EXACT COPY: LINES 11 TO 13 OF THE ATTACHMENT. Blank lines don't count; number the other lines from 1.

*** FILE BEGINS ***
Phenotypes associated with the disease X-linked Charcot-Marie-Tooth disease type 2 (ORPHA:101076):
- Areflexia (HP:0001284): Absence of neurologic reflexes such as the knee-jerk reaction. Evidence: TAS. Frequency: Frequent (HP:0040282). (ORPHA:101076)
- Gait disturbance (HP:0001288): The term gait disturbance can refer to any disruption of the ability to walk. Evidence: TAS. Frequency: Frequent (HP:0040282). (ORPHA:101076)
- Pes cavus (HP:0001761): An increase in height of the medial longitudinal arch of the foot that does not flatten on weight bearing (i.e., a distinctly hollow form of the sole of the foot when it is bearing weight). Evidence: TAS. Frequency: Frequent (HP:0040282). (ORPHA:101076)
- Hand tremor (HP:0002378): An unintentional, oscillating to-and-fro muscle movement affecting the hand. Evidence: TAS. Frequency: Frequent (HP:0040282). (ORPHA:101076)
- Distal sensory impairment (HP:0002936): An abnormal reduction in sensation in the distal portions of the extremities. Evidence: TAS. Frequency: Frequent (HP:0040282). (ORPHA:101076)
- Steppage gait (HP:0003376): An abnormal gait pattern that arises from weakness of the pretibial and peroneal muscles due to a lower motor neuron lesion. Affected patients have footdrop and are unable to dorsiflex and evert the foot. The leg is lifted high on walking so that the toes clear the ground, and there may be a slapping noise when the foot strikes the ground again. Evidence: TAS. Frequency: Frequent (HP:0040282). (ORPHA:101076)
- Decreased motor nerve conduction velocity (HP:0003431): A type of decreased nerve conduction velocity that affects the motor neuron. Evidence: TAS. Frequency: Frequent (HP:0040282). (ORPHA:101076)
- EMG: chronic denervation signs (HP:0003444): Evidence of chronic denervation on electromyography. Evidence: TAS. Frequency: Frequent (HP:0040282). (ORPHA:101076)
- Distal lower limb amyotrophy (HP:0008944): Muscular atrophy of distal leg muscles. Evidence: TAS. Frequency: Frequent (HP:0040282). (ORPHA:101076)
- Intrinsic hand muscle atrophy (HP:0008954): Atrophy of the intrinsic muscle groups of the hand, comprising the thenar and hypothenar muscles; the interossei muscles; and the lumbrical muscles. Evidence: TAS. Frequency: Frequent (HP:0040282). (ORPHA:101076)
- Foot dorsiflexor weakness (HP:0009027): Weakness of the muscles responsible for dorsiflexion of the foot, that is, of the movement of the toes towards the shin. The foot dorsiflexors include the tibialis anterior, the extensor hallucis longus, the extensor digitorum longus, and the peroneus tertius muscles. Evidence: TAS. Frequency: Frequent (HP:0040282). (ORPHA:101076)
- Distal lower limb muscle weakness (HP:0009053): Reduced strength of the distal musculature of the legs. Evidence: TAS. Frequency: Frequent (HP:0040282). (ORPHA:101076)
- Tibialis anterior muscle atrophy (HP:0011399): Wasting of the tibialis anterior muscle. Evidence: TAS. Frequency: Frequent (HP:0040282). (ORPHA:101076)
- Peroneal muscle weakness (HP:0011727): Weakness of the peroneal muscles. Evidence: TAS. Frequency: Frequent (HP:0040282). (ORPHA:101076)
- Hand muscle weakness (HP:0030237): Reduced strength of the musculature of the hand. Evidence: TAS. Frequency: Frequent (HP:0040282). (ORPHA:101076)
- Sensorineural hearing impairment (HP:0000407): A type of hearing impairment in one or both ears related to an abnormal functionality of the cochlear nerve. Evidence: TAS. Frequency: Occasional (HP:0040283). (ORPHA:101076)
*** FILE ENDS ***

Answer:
- Intrinsic hand muscle atrophy (HP:0008954): Atrophy of the intrinsic muscle groups of the hand, comprising the thenar and hypothenar muscles; the interossei muscles; and the lumbrical muscles. Evidence: TAS. Frequency: Frequent (HP:0040282). (ORPHA:101076)
- Foot dorsiflexor weakness (HP:0009027): Weakness of the muscles responsible for dorsiflexion of the foot, that is, of the movement of the toes towards the shin. The foot dorsiflexors include the tibialis anterior, the extensor hallucis longus, the extensor digitorum longus, and the peroneus tertius muscles. Evidence: TAS. Frequency: Frequent (HP:0040282). (ORPHA:101076)
- Distal lower limb muscle weakness (HP:0009053): Reduced strength of the distal musculature of the legs. Evidence: TAS. Frequency: Frequent (HP:0040282). (ORPHA:101076)